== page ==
ISTANBUL, Turkey - Vice President Biden assured Turkey on Saturday that the U.S. plans to strengthen Syrian rebels and ensure a political transition "away from the Assad regime," but he stopped short of committing to the regime change in Damascus demanded by Turkish President Recep Tayyip Erdogan.
On a fence-mending trip to a critical but reluctant ally in the U.S.-led coalition against extremists from the Islamic State, a group also known as ISIS and ISIL, Biden appeared to edge closer to Turkey's position, but not enough to clarify the central ambiguity in U.S. policy.
"On Syria, we discussed not only to deny ISIL a safe haven and roll back and defeat them, but also strengthen the Syrian opposition and ensure a transition away from the Assad regime," Biden said after a four-hour meeting with Erdogan.
Before the meeting, a Turkish official said Ankara sought "a much more comprehensive approach" than Washington to the crisis in Syria and Iraq.
Erdogan took a step back from his own confrontational rhetoric, saying Turkey's relationship with the U.S. is based on mutual trust and benefit and "is stronger than ever." He said Turkey and the U.S. "have a consensus on several regional issues," an apparent reference to rapidly expanding collaboration in Iraq.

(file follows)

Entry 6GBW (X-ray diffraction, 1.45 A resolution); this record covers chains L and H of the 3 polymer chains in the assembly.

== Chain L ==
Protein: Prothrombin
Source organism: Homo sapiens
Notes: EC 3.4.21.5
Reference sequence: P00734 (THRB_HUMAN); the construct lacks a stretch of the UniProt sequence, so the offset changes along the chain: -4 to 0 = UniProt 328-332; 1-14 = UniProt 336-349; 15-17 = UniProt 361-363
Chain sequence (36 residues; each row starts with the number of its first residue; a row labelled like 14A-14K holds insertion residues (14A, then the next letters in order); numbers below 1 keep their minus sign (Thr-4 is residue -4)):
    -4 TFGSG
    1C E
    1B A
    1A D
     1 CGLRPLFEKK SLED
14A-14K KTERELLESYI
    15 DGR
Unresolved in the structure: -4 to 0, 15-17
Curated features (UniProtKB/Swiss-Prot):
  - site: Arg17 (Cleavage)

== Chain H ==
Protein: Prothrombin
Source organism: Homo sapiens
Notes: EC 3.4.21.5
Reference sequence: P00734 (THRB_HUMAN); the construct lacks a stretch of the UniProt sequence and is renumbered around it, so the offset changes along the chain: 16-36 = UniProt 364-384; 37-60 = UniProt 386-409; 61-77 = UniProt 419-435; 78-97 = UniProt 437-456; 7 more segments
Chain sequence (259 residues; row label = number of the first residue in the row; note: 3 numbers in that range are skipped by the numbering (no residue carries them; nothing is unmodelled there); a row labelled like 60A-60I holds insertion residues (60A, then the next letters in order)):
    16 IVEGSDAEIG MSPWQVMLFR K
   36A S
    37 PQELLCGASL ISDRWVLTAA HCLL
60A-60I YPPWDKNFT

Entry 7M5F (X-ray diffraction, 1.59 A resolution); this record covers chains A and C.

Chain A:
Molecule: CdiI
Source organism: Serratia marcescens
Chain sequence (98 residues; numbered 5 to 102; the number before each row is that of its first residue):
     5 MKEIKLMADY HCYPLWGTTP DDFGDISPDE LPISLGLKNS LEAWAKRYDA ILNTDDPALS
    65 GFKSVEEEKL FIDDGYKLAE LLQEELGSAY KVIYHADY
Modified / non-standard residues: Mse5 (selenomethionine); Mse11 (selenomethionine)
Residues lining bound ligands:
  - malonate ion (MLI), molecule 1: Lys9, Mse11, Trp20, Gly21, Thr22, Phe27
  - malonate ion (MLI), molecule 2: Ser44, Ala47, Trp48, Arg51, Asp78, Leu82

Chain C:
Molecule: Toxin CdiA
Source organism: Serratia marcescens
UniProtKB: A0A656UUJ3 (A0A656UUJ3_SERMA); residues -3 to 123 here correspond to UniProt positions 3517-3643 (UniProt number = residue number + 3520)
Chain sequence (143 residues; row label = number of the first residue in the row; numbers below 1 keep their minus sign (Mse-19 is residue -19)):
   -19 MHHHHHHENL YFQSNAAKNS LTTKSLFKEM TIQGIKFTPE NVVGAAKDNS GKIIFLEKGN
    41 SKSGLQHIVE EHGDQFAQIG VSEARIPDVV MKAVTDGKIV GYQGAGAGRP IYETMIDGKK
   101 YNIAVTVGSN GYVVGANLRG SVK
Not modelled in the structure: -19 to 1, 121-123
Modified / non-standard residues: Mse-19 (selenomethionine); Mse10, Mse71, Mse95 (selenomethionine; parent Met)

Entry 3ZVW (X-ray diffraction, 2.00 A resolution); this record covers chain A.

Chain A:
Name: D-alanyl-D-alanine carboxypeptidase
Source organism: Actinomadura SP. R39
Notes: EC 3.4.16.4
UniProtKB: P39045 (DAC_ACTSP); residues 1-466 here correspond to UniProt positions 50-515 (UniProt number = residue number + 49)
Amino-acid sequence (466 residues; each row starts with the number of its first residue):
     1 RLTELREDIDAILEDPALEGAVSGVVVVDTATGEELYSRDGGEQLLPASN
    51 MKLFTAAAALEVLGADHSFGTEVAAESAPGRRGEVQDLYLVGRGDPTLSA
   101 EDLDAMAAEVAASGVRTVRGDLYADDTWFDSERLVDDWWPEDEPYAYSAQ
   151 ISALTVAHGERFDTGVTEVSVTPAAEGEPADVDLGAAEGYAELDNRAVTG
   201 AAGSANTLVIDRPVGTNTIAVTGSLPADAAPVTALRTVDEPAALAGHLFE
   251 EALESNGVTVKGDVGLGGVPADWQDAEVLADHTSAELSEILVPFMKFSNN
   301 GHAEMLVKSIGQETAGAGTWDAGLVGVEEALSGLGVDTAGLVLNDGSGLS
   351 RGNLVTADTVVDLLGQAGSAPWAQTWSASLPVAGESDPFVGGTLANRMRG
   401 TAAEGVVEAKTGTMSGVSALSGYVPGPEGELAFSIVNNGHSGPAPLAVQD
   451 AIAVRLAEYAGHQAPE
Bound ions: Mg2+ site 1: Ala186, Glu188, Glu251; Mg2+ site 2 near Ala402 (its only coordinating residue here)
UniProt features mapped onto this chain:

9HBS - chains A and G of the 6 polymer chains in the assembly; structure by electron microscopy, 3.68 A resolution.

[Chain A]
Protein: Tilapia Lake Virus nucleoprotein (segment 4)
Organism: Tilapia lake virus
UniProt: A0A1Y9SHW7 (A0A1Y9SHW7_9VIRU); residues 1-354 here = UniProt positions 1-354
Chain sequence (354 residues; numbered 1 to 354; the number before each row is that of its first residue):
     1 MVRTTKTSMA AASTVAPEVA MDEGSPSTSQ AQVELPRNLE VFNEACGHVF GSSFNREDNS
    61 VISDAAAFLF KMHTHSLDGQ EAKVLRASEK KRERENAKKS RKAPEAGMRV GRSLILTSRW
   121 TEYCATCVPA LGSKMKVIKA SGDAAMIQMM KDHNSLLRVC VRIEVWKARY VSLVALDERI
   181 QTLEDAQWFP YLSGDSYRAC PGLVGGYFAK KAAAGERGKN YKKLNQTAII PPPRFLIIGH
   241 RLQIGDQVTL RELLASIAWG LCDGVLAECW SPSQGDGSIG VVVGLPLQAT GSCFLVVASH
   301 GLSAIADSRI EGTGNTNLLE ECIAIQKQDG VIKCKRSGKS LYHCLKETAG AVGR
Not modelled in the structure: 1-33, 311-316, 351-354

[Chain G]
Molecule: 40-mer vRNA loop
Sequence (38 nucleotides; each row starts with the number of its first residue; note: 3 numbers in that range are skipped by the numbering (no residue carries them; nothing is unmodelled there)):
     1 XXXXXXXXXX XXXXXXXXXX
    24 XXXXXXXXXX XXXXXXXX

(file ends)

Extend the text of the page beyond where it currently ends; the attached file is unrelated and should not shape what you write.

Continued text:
Neither Turkey nor the U.S. can claim a consistent position. The U.S., which is talking about expanding training for moderate rebel forces, in fact has been parsimonious about support for fighters now in the field. Its failure to integrate them into its overall strategy contributed to a stinging setback in Idlib province at the hands of al-Qaeda-affiliated rebels this month.
Yet Biden's visit here also brought forth the first signs of policy convergence. Midway through the discussion here, the Turkish government disclosed that it is willing to train and equip Iraqi government forces, a significant shift to support Iraq's new prime minister, Haider Abadi, after years of tension with his predecessor, Nouri al-Maliki.